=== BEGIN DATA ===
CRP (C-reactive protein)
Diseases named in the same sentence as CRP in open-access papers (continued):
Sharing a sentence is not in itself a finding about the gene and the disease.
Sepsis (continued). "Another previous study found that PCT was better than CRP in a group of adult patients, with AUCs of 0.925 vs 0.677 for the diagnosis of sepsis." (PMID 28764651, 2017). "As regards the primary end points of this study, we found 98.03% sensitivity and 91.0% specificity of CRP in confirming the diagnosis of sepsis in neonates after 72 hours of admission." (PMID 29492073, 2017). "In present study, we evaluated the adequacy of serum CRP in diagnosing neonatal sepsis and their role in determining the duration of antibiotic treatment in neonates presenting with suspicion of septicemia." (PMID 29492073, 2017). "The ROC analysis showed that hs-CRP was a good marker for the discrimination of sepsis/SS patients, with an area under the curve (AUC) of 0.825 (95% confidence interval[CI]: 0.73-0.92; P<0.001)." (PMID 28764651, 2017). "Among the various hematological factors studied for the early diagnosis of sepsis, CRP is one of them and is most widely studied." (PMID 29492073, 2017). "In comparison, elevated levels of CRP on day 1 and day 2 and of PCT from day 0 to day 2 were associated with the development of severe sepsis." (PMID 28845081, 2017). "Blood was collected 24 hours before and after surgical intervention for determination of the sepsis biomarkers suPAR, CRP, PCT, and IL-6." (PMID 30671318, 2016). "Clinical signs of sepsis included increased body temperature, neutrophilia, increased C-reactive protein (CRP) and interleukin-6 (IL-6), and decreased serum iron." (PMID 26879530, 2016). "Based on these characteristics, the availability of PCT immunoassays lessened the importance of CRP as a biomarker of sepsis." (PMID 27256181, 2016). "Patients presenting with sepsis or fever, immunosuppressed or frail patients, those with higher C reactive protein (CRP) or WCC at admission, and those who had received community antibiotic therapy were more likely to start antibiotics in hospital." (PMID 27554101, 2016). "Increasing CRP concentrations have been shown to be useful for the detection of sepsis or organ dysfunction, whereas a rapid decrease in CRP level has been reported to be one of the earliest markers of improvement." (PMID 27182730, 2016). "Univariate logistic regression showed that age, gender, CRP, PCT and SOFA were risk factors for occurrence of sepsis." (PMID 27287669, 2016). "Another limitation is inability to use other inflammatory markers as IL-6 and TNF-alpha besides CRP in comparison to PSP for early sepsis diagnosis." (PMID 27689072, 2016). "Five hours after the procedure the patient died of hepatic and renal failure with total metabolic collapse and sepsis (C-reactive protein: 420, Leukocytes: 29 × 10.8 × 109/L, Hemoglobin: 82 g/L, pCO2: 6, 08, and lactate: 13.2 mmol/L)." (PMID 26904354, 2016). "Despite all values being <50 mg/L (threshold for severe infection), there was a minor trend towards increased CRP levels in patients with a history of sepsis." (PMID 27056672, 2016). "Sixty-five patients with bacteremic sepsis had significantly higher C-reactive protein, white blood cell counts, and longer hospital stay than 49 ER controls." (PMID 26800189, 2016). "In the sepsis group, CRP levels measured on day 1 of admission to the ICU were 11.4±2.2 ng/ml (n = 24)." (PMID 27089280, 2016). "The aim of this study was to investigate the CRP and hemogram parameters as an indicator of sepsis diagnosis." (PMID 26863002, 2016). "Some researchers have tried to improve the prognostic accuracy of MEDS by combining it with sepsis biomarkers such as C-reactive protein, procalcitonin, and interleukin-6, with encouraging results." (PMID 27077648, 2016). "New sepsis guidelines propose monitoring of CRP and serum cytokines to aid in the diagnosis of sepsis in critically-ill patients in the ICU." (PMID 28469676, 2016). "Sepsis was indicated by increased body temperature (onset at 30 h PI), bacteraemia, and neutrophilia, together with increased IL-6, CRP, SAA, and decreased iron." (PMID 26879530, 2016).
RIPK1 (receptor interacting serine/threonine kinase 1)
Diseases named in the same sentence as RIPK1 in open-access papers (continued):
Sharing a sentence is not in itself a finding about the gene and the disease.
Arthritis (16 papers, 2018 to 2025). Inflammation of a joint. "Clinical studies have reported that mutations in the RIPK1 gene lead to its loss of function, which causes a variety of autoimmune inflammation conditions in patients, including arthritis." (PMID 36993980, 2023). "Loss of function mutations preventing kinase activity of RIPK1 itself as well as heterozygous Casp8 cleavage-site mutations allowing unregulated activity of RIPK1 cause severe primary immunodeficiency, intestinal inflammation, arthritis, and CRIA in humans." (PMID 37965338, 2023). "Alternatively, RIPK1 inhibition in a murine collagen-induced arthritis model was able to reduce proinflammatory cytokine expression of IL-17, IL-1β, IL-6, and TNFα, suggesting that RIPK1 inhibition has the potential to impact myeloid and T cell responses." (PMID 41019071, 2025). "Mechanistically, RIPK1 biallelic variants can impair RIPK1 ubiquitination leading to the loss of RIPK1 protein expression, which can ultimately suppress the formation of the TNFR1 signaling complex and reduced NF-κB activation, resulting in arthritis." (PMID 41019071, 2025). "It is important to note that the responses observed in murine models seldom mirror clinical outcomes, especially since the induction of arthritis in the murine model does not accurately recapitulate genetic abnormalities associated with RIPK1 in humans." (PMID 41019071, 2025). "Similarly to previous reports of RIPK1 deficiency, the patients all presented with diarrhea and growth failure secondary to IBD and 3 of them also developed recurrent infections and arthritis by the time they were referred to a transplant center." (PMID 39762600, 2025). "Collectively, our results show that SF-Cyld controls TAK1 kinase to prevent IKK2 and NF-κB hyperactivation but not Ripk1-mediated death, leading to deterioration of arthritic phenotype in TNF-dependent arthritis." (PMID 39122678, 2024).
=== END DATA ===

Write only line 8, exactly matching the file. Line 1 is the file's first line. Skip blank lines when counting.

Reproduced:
Arthritis (16 papers, 2018 to 2025). Inflammation of a joint. "Clinical studies have reported that mutations in the RIPK1 gene lead to its loss of function, which causes a variety of autoimmune inflammation conditions in patients, including arthritis." (PMID 36993980, 2023). "Loss of function mutations preventing kinase activity of RIPK1 itself as well as heterozygous Casp8 cleavage-site mutations allowing unregulated activity of RIPK1 cause severe primary immunodeficiency, intestinal inflammation, arthritis, and CRIA in humans." (PMID 37965338, 2023). "Alternatively, RIPK1 inhibition in a murine collagen-induced arthritis model was able to reduce proinflammatory cytokine expression of IL-17, IL-1β, IL-6, and TNFα, suggesting that RIPK1 inhibition has the potential to impact myeloid and T cell responses." (PMID 41019071, 2025). "Mechanistically, RIPK1 biallelic variants can impair RIPK1 ubiquitination leading to the loss of RIPK1 protein expression, which can ultimately suppress the formation of the TNFR1 signaling complex and reduced NF-κB activation, resulting in arthritis." (PMID 41019071, 2025). "It is important to note that the responses observed in murine models seldom mirror clinical outcomes, especially since the induction of arthritis in the murine model does not accurately recapitulate genetic abnormalities associated with RIPK1 in humans." (PMID 41019071, 2025). "Similarly to previous reports of RIPK1 deficiency, the patients all presented with diarrhea and growth failure secondary to IBD and 3 of them also developed recurrent infections and arthritis by the time they were referred to a transplant center." (PMID 39762600, 2025). "Collectively, our results show that SF-Cyld controls TAK1 kinase to prevent IKK2 and NF-κB hyperactivation but not Ripk1-mediated death, leading to deterioration of arthritic phenotype in TNF-dependent arthritis." (PMID 39122678, 2024).